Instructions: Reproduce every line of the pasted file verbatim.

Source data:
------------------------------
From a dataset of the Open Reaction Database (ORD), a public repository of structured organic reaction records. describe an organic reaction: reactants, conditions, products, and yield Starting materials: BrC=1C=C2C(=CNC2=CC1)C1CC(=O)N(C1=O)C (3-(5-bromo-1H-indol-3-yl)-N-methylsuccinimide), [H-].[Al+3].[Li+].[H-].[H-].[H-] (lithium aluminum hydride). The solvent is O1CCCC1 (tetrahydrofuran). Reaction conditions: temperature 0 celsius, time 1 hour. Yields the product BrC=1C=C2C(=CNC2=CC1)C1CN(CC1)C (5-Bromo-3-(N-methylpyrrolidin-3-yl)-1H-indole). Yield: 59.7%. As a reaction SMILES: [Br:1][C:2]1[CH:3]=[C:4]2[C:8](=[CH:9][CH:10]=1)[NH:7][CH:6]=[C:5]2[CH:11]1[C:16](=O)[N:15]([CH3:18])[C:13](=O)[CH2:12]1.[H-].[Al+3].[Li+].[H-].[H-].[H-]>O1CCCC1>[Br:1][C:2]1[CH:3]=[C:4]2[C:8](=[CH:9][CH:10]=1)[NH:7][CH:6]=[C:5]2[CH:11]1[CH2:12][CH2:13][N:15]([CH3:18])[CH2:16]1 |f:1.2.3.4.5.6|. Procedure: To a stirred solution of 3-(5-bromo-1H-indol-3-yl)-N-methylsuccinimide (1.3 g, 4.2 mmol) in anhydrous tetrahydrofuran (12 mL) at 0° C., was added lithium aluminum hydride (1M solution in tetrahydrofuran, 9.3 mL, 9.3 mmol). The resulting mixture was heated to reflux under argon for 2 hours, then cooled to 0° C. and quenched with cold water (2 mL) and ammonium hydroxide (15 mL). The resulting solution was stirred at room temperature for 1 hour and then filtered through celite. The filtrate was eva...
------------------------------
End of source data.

From a dataset of the Open Reaction Database (ORD), a public repository of structured organic reaction records. describe an organic reaction: reactants, conditions, products, and yield Starting materials: BrC=1C=C2C(=CNC2=CC1)C1CC(=O)N(C1=O)C (3-(5-bromo-1H-indol-3-yl)-N-methylsuccinimide), [H-].[Al+3].[Li+].[H-].[H-].[H-] (lithium aluminum hydride). The solvent is O1CCCC1 (tetrahydrofuran). Reaction conditions: temperature 0 celsius, time 1 hour. Yields the product BrC=1C=C2C(=CNC2=CC1)C1CN(CC1)C (5-Bromo-3-(N-methylpyrrolidin-3-yl)-1H-indole). Yield: 59.7%. As a reaction SMILES: [Br:1][C:2]1[CH:3]=[C:4]2[C:8](=[CH:9][CH:10]=1)[NH:7][CH:6]=[C:5]2[CH:11]1[C:16](=O)[N:15]([CH3:18])[C:13](=O)[CH2:12]1.[H-].[Al+3].[Li+].[H-].[H-].[H-]>O1CCCC1>[Br:1][C:2]1[CH:3]=[C:4]2[C:8](=[CH:9][CH:10]=1)[NH:7][CH:6]=[C:5]2[CH:11]1[CH2:12][CH2:13][N:15]([CH3:18])[CH2:16]1 |f:1.2.3.4.5.6|. Procedure: To a stirred solution of 3-(5-bromo-1H-indol-3-yl)-N-methylsuccinimide (1.3 g, 4.2 mmol) in anhydrous tetrahydrofuran (12 mL) at 0° C., was added lithium aluminum hydride (1M solution in tetrahydrofuran, 9.3 mL, 9.3 mmol). The resulting mixture was heated to reflux under argon for 2 hours, then cooled to 0° C. and quenched with cold water (2 mL) and ammonium hydroxide (15 mL). The resulting solution was stirred at room temperature for 1 hour and then filtered through celite. The filtrate was eva...